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North Yorkshire Moors Railway #gifted us tickets for their post-lockdown reopening. The kids, Seth and Elsa, were more than a little excited to travel on a steam train from Pickering station. We had a cracking time and there were plenty of safety measures in place to guide people to and from the trains. They had a number of hand sanitiser dispensers and the seating was staggered to help social distancing. I’ve written a blog about the #Yorkshire tourist attractions we have visited and their Covid safety systems. Take a look >>> https://www.bewildereddad.com/yorkshire-tourism/ @northyorkshiremoorsrailway #nymr #northyorkshiremoorsrailway #northyorkshire #northyorks #pickering #visityorkshire #visityorkshireuk #visityorkshiremoors #welcometoyorkshire #steamtrain #steamtrains #steamtrainsofinstagram #yorkshireviews #yorkshiredays #yorkshiredaysout #yorkshiredaysoutguide #familydays #yorkshireblogger #yorkshirevlogger #yorkshirebloggers #yorkshirevloggers

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I was particularly impressed by the NYMR coronavirus systems that they had put in place at Pickering station. There was a one-way system on arrival, with plenty of friendly staff to guide you. They had a good number of hand sanitiser stations and we found our way onto the right bit of the train with no issues.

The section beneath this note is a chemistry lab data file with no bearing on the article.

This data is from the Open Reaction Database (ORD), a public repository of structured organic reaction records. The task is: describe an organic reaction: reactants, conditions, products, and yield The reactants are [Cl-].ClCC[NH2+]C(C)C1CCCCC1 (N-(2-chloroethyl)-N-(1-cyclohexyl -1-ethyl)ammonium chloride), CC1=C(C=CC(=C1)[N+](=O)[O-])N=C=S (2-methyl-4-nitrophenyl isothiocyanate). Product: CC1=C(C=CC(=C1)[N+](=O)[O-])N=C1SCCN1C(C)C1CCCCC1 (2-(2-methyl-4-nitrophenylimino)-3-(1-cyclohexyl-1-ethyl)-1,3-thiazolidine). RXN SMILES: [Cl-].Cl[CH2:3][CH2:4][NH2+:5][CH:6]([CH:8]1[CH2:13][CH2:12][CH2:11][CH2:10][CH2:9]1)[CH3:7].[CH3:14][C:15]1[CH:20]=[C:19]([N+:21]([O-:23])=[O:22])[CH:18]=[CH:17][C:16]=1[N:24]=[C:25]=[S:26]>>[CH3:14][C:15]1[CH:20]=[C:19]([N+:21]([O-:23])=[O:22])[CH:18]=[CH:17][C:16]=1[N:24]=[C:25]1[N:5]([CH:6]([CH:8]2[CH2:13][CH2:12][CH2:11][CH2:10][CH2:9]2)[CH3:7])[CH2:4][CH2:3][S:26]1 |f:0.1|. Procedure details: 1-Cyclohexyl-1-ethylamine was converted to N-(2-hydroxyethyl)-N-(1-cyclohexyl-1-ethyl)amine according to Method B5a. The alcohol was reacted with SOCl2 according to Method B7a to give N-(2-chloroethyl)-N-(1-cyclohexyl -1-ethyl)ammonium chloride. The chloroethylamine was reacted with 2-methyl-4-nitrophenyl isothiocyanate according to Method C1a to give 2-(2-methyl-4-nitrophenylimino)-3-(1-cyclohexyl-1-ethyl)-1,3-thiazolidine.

The North Yorkshire Moors Railway requires you to wear a mask on board, which makes sense. You can also book a compartment for up to six people, which adds an extra safety dimension. Even in the general carriage, there was staggered seating to help maintain social distancing.

North Yorkshire Moors Railway Coronavirus Systems - Yorkshire Tourism